[Zimbabwe] Potraz launches Telemedicine pilot project
The Postal and Telecommunications Regulatory Authority of Zimbabwe (Potraz) has launched a telemedicine pilot project in Manicaland.
The move is aimed at expanding the Pan African e-network telemedicine from the hub, Parirenyatwa Central Hospital, in Harare, to Provincial, District and Rural Health Centres Clinics in order to improve access and delivery of medical services to remote and rural areas after partnering the International Telecommunications Union ( ITU) on a project.
Telemedicine is an ICT-based health care model, which can be used as a tool for providing specialist medical attention to patients in any type of medical institution, especially remote rural areas with marginal or no power or telephone connection, using off-site specialists.
This model, which is being promoted in Zimbabwe and most other African countries aims to identify and co-ordinate the use of technology for improved access to and promoting efficient delivery of cost-effective public health care systems.
The pilot project which gobbled more 300 000 was launched last week after Potraz set up the electronic equipment to necessitate the telemedicine project which was procured by ITU.
ITU is an agency of the United Nations (UN) whose purpose is to coordinate telecommunication operations and services throughout the world.
Potraz director postal and courier services, Kennedy Dewera, recently said the telecommunications board has already set up equipment in 14 clinics, 2 district hospitals and one Provincial Hospital in Manicaland as a pilot project.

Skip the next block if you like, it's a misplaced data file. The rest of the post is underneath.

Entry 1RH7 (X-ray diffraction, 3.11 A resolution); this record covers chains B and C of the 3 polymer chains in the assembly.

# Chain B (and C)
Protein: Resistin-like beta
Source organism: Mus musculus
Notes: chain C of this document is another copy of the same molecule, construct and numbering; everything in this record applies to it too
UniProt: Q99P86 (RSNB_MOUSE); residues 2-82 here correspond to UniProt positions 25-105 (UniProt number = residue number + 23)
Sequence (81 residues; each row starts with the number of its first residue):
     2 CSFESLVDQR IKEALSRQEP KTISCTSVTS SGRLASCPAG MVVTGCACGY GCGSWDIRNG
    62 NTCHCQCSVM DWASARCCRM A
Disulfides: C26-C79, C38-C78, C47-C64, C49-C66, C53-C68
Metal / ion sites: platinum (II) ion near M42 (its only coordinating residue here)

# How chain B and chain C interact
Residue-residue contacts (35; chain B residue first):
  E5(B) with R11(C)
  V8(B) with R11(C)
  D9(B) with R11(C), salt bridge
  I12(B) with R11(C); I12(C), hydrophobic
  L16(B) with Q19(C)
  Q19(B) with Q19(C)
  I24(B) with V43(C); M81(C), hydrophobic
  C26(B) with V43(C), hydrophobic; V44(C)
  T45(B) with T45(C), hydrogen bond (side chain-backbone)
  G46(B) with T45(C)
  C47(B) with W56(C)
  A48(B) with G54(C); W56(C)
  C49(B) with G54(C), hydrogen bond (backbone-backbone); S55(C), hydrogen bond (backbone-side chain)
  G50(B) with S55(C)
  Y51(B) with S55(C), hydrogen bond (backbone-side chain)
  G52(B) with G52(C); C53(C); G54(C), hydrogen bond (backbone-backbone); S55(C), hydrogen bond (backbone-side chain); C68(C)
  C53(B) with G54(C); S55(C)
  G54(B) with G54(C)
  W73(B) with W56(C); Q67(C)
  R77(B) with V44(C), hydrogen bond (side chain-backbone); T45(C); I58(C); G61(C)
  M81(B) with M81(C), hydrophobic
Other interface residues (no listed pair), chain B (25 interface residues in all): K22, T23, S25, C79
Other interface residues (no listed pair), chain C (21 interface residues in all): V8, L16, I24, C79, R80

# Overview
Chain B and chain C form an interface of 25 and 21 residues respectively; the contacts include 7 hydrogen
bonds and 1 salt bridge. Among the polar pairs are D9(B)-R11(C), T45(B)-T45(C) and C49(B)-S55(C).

Mr Dewera said the equipment was already functioning and the health institutions were already using telemedicine.
He said if successful the programme will be rolled out to other provinces.
"We have a telemedicine pilot project that we undertook recently in which we deployed telemedicine equipment in rural clinics in Manicaland as a pilot project.
"Telemedicine is a programme designed to help people in remote and rural areas where there are clinics and there is no much access to medical doctors.
We are linking clinics to their district hospitals.
What will happen is if a person visits a clinic where there is no doctor but with a patient in need of a doctor, they will then be linked up with a doctor at a district hospital and all medical examinations will be done through the Information Communication technology (ICT) gadgets.
If there is need to refer that patient to a bigger referral hospital for further examinations by a specialist doctor that can also be done through the same system without necessarily transporting the patient," he said.
Mr Dewere said the pilot project in Manicaland was funded through the universal services fund sourced from ITU.
"We have finished the deployment of the equipment in Manicaland. We have set up such systems at 14 clinics, two district hospitals and one Provincial Hospital. We partnered with ITU for the project which cost more than $ 300 000," he said.